The summer of 1941 was primarily spent trying to build up the Axis forces in North Africa to prepare for the assault on Tobruk and the subsequent invasion of Egypt. While the supply route overall was delivering, with the vast majority of supplies reaching their destination, losses were suffered on a regular basis. I have previously written about the quite harrowing experience of the Malta Blenheim IVs of Nos. 105 and 107 Squadrons engaging the Axis supplies at this link.
Nevertheless, while the loss rate on daytime shipping strikes was brutal, the reward was high, when a fully laden merchant with vital supplies could be sent to the depths of the Mediterranean. This happened twice on 11/12 September 1941, when the Malta strike forces had a good outing against the 44th convoy with Italian and German supplies, known to the Italians as the TEMBIEN convoy, and also sank the single runner SS Alfredo Oriani, while the submarine HM/Sub Thunderbolt sank another German merchant on her way to Benghazi. While the loss of four merchant vessels in two days was a remarkable success to the Royal Air Force, it came at a price.
There are substantial discrepancies between the British and the Italian accounts, which I am aiming to clear up below. A big gap is the lack of an operations record book for No.830 Squadron. I have inquired with the Fleet Air Arm Museum in Yeovilton, but to no avail. The article below sets the historic record straight, by providing clarity on who sank what, addressing the claims made by the Fleet Air Arm Swordfish operating out of Malta, and correcting the Italian Official History regarding the sinking of SS Alfredo Oriani on 13 September.
The outcome of the battle, other than the losses of ships, men, and material, was also the replacement of the commanding officer of the Regia Aeronautica’s commander in North Africa, General Ajmone Cat.
Many thanks go to Enrico Cernuschi and Lorenzo Colombo for their help.
Convoy Information – ULTRA Intercept 8 September 1941. TNA DEFE3/832
RN Alfredo Oriani underway. Image courtesy of Wikimedia Commons.
Air/Sea Battle on the North Africa Route 10-13 September 1941
These four days saw heavy anti-shipping operations by the Malta-based British aircraft with substantial losses on both sides. The 10th and 11th of September saw No. 105 Squadron strikes against a reported convoy off Greece. Then 12th September saw the heaviest anti-shipping operations, with a total of 22-29 aircraft operating out of Malta according to the Malta War Diary, 7x Wellington of No. 38 Squadron in a night attack, 8x Blenheim IV of No. 105 Squadron in the afternoon, and 7x Swordfish of No. 830 Squadron F.A.A. operating possibly twice during the night and the afternoon, all against the same convoy.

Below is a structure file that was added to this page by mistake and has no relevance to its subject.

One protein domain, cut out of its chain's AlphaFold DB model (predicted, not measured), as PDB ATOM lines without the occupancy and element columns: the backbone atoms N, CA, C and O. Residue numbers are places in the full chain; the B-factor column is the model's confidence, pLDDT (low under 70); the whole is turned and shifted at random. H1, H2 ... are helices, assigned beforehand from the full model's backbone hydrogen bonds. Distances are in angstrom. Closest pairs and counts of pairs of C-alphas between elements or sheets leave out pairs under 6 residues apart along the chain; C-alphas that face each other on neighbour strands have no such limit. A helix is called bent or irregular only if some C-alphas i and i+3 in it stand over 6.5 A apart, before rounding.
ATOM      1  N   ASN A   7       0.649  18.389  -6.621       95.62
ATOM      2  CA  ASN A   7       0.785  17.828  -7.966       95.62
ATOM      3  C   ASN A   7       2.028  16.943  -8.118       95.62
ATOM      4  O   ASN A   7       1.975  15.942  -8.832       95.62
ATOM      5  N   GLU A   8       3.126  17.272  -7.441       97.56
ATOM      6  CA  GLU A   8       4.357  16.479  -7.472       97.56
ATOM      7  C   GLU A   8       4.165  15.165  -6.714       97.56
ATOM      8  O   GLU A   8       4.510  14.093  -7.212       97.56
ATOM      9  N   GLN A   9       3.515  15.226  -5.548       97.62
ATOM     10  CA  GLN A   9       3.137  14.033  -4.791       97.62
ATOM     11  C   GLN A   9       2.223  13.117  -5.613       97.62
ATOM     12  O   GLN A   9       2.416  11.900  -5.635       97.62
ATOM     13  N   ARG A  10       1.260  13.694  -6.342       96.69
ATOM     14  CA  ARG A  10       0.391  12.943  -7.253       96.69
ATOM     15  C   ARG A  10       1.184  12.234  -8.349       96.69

Losses in this operation were heavy, with three Blenheims lost. These were the planes of S/Ldr Charney D.F.C. with Observer Sgt. Porteous and Wireless Op./Air Gunner Sgt. Harris, Sgt. Mortimer with Observer Sgt. Reid and Wireless Op./Air Gunner Sgt. Owen, and Sgt. Brandwood. The latter and his crew were rescued by HM/Sub Utmost on 14 September, and the former two crews were all killed. Another Blenheim belly-landed on Malta due to damage from the naval anti-air fire, meaning that No. 105 Squadron had suffered a loss of 50% of aircraft despatched on mission that day.
Two Axis merchant ships were sunk in these attacks, SS Caffaro by No.105 and SS Nicoló Odero by No.38 Squadron, both part of the Tembien convoy. Furthermore, on the 13th the Italian 3,059t steamer SS Alfredo Oriani, a merchant with an identical name to the escort leader of the Tembien convoy, sank halfway to Benghasi following an air attack by No. 105 Squadron on 11 September while on the way to Benghasi from Patras. Thus, the R.A.F. sent a total of over 15,500 tons of shipping carrying thousands of tons of supplies and hundreds of vehicles to the bottom of the sea.
Based on information from Lorenzo Colombo, who runs the excellent Con la Pelle appesa a un Chiodo blog detailing all Italian vessel losses, and the war diary of Naval Transport Office Benghazi, the butcher’s bill for the four days amounted to 38 on the Axis side, to which need to be added six R.A.F. crew members in two of the lost Blenheims and the German army officer who died of wounds in Tripoli, for a total of 45 killed:
- SS Caffaro carried 228 men, including 168 Germans; 224 survived and four were missing (two Italian crew members and two Germans)
- SS Nicolò Odero had 285 survivors, the victims were about twenty including 4 crew members (the other being troops and AA crews)
- SS Alfredo Oriani had 50 men aboard, two were missing and 48 survived.